DPIPWE has been assessing the number of wombats affected by mange (prevalence) at different locations around Tasmania. This will assist to:
- better understand the threat of the disease to wombats; and
- identify the factors that cause some wombats to be affected and not others.
DPIPWE has also provided funding to Conservation Volunteers Australia to undertake surveys of mange prevalence at several locations around Tasmania.
Mange prevalence is assessed using two primary methods:
- direct observation of wombats at night and day (with the aid of binoculars or spotting scope, as well as a spotlight at night); and
- analysis of images captured by motion activated cameras.
Presented below are results of 2017 mange prevalence surveys conducted to date. Results of further surveys will be added as data become available.
Surveys have been conducted at a number of locations in 2017 as outlined in the tables below.
In many locations no mange affected wombats were detected. This is either because mange was not present or because the incidence is so rare that it is difficult to detect based on the number of wombats observed.
Mange was detected at Musselroe Bay (northeast Tasmania) and on the Forestier Peninsula (southeast Tasmania) at a prevalence of less than 10% of the wombats observed. At Narawntapu National Park, where there has been a large decline in the number of wombats, two out of the 5 wombats seen showed signs of mange.
Day time versus night time observations
Click image to enlarge - The ratio of healthy wombats to mange affected wombats varies during day and night observations because healthy wombats typically feed at night. Mange affected wombat numbers remained steady during both day and night observations.
We found a major difference between day time observations and night time observations of wombats.
Healthy wombats typically feed in darkness and are out of their burrows between dusk and dawn. At Musselroe Bay in June 2017 the actual number of mange-affected individual wombats seen during the night and day surveys was similar – 13 at night and 14 during the day. But healthy wombats were not observed out and about during the day. The prevalence of wombats observed with mange in the day time was 70%,considerably higher than the prevalence of 8% recorded at night time when healthy wombats were out of their burrows.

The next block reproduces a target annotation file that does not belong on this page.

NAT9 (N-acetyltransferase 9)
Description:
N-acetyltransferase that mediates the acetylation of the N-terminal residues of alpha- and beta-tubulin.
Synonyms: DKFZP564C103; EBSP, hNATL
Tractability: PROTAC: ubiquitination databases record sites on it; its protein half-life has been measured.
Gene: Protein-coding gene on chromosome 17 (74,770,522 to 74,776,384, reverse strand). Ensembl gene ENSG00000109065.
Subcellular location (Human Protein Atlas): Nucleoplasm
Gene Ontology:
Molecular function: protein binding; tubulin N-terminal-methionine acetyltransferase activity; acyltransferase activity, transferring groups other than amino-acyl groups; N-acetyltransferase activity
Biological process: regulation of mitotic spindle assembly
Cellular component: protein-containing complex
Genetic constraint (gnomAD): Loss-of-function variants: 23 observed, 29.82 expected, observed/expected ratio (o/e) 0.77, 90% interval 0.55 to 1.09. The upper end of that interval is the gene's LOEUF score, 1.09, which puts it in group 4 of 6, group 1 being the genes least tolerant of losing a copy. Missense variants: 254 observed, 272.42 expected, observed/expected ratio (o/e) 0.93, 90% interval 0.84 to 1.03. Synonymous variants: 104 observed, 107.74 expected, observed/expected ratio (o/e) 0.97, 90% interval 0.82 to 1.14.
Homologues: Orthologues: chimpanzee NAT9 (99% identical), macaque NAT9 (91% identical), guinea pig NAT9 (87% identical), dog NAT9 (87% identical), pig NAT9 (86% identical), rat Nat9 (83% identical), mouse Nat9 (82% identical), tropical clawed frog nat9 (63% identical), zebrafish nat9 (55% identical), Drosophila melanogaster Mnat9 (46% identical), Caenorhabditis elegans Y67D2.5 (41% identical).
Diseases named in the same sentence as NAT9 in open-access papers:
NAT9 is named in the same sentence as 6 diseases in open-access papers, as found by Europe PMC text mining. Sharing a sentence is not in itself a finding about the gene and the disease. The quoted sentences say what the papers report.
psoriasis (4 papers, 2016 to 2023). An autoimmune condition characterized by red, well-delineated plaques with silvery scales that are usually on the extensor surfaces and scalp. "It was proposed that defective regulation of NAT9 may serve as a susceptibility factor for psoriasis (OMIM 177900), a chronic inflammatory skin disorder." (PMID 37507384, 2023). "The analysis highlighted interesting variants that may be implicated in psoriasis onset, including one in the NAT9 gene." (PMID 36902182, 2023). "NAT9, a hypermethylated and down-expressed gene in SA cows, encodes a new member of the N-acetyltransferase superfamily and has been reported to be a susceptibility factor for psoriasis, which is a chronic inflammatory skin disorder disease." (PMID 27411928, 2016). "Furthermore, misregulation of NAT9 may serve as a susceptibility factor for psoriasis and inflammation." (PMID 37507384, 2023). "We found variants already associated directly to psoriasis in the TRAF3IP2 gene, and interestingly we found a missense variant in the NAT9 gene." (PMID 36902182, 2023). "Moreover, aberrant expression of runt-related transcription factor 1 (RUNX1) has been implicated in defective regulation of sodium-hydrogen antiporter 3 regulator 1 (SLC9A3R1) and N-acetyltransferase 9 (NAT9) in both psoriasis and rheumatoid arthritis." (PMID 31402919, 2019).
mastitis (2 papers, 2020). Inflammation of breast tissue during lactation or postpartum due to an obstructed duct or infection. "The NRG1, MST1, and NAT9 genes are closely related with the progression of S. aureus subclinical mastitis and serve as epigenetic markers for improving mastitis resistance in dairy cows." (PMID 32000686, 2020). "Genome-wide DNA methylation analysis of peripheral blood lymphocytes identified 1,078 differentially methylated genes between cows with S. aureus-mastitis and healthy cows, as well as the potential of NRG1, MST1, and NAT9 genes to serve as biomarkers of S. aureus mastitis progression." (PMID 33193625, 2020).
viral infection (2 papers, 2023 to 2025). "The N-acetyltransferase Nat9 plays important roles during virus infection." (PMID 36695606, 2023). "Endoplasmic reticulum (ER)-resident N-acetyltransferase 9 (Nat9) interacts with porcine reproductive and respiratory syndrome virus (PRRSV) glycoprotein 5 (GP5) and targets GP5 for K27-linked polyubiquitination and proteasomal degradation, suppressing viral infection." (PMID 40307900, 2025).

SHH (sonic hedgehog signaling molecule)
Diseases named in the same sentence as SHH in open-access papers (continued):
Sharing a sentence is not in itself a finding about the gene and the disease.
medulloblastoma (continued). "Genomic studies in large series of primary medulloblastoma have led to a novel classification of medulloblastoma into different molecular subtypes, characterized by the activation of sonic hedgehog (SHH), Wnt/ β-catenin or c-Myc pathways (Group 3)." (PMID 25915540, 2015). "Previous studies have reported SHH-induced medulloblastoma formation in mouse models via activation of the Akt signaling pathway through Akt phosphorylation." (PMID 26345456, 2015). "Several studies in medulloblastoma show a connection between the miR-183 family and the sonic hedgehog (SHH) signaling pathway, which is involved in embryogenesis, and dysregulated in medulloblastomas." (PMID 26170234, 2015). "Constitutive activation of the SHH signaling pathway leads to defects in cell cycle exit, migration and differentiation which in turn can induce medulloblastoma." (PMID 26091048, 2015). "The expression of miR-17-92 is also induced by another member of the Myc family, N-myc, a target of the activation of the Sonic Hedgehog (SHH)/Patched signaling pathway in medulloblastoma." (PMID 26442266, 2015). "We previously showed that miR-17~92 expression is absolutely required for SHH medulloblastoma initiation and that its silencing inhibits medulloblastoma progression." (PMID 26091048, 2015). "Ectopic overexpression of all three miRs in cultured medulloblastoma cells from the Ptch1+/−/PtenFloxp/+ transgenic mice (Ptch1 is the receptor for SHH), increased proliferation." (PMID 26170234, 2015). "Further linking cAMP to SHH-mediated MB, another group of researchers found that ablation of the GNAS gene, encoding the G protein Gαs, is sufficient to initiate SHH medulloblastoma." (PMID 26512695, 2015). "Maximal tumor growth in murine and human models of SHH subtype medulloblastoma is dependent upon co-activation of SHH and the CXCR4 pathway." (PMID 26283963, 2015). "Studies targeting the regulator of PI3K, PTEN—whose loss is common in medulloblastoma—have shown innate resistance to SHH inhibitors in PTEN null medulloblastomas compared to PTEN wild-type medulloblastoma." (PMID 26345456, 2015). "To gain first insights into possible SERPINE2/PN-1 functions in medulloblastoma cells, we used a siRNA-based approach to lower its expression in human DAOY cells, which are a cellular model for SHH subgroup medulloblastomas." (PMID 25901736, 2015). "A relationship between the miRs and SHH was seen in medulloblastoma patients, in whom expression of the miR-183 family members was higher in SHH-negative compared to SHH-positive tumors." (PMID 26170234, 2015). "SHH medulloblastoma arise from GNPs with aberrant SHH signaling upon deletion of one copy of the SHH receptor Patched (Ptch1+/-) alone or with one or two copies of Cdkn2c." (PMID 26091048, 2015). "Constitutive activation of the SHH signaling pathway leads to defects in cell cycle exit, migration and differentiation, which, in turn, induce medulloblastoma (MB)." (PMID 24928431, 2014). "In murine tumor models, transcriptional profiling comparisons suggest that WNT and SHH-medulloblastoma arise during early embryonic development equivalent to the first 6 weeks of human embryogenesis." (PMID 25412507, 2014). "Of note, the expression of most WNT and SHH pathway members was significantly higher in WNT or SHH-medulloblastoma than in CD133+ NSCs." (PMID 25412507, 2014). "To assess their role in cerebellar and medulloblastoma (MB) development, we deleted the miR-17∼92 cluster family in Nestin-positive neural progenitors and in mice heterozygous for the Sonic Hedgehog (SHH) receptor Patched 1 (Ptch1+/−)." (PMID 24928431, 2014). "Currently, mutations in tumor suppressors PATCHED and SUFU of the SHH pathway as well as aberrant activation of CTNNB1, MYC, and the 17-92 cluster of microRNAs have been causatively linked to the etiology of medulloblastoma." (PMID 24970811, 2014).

Studies have shown that mange affected wombats have higher energy requirements because they are fighting the disease and struggle to maintain adequate body temperature and condition due to fur loss and infection. Thus mange affected wombats will spend time feeding during the day as well as at night and, as a result, are more likely to be seen during the day than healthy wombats.
2017 Survey Data
Recent night-time observation surveys (with aid of spotlight and binoculars/spotting scope)
|Musselroe Bay||June 2017||170||157||13|
|Musselroe Bay (Survey covered less than half the area surveyed in June 2017)||July 2017||86||84||2|
|Mt WIlliam/wukalina National Park||June 2017||43||43||0|
|Rushy Lagoon||June 2017||18||18||0|
|Cradle Mountain National Park||June 2017||32||32||0|
|Cradle Mountain National Park||July 2017||32||32||0|
|Forestier Peninsular||July 2017||113||112||1|
Day-time observation surveys
|Musselroe Bay||June 2017||20||6||14|
|Musselroe Bay (Survey covered less than half the area surveyed in June 2017)||July 2017||2||0||2|
|Forestier Peninsular||July 2017||63||63||0|
|Narawntapu National Park||June 2017||5||3||2|
DPIPWE Camera surveys
|Mt William/wukalina National Park||February-March 2017||23||23||0|
|East coast||January-June 2017||6||6||0|
|North coast||January-June 2017||7||7||0|
|Northeast coast||January-June 2017||12||12||0|
|Lake Mackenzie||February-March 2017||9||9||0|
Comparison of mange prevalence between night and day observations at Musselroe Bay
|July 2017 (Survey covered less than half the area surveyed in June 2017)||Night||86||84||2||2%|
|July 2017 (Survey covered less than half the area surveyed in June 2017)||Day||2||0||2||100%|
Wombat Population Trends
DPIPWE has been monitoring trends in wombat numbers in northern, eastern, central and southern Tasmania for over 30 years.
Wombat numbers have generally increased over the past 32 years and numbers have been stable or increasing over the past eight years
Counts of wombats in the areas west of the Tamar mirror the decreasing trend in wombat counts recorded by the University of Tasmania in the Narawntapu National Park and provide further evidence that the wombat population in this area has been substantially reduced.
The monitoring data indicate that the wombat population decrease is localised to the west Tamar area with no evidence to suggest there is a decrease in wombats more broadly in Tasmania. Closer examination of the monitoring data have not revealed other localised areas where wombat numbers have changed, but this will be the focus of further investigation.
The report below contains a more detailed summary of wombat population monitoring in Tasmania